The Panelbase poll, conducted between the 31st August and 7th September and released at the weekend, puts those in favour of Scottish independence on 43%, fourteen behinds those in favour of Scotland staying in the union, according to the Times. Respondents who answered with "don't know" have been removed.
The previous Panelbase poll to ask this question, conducted the week before June’s snap election, found that 56% of Scots wanted to stay in the union, twelve points ahead of the 44% with a different opinion.
A YouGov poll in March also found the same results as the latest poll: No 57%, Yes 43%.
In 2014, Scots voted 55% - 45% to stay in the union, with this new poll suggesting that support for either side stands at about the same level it did then – if not more. Either way, it brings little good news for the pro-independence movement.
Scottish independence voting intention:— Britain Elects (@britainelects) September 11, 2017
Yes: 43% (-1)
No: 57% (+1)
via @Panelbase, 31 Aug - 07 Sep
The new poll also asked voters about abolishing the Holyrood parliament. The Times reports that 38% favoured independence, 43% favoured the status-quo, and 19% backed London-rule.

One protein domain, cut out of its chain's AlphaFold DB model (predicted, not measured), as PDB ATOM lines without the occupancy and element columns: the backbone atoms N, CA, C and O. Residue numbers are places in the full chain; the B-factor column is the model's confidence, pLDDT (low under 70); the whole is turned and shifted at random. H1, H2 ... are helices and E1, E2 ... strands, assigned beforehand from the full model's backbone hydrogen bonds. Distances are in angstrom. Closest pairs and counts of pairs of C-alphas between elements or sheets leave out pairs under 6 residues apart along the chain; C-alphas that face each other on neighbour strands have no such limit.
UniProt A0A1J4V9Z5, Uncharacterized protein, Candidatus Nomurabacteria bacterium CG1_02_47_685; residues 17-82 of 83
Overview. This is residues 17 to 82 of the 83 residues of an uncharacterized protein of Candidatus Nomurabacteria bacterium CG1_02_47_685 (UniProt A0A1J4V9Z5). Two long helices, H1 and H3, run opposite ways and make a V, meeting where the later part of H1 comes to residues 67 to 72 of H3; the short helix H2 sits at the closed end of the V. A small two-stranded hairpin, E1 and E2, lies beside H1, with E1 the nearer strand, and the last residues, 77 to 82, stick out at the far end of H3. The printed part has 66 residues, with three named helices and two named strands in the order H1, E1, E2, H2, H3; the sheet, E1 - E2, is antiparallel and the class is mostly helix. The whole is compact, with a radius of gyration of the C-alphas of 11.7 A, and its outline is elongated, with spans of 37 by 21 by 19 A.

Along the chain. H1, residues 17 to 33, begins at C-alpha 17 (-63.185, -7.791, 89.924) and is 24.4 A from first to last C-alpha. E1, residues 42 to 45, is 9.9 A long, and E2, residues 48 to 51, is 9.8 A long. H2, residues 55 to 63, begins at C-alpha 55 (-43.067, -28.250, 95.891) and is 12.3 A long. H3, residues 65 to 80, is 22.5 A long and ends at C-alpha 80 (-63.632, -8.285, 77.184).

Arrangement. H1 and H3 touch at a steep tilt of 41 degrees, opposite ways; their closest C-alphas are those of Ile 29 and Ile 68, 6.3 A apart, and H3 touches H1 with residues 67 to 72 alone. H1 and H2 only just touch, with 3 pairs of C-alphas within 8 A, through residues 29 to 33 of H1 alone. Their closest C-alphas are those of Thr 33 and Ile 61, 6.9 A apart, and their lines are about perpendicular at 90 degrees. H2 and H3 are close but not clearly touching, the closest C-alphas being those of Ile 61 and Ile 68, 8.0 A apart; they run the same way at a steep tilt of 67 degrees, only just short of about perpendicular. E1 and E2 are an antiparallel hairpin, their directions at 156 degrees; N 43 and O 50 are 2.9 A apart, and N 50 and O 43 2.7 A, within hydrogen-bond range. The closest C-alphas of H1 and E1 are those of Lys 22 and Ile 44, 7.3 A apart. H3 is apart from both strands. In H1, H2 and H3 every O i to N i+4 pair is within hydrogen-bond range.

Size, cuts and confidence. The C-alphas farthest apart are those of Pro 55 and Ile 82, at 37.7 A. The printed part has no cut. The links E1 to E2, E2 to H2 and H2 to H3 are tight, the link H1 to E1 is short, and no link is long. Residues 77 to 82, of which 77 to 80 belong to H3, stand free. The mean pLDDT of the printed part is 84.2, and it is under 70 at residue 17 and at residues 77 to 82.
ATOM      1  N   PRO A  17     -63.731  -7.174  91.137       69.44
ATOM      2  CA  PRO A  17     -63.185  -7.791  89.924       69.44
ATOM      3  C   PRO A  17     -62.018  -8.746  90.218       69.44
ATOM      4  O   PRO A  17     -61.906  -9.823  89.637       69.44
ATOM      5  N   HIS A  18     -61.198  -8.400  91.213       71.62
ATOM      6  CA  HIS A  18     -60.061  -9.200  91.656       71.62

The poll also asked voters about their voting intentions in the Scottish parliament election. According to the Times, in constituency voting intentions, just 42% said they would back the SNP in a new Scottish parliament election. The poll points to pro-union parties having a majority, with 28% supporting the Conservatives, 22% backing Labour and 6% saying they would vote Liberal Democrat.
If such results were replicated in a new election, the SNP would likely lose seats while the Tories would make modest gains.
When Nicola Sturgeon called for a second referendum after the UK’s vote to leave the EU, she must have expected things to be going differently. Scotland’s Tory revival in June and recent polling have weakened the SNP. The new poll suggests that any new referendum held in the coming years would result in a second defeat for the Yes-side.
However, if politics has taught us anything in the last few years, it is that the rules can be rewritten and old assumptions replaced.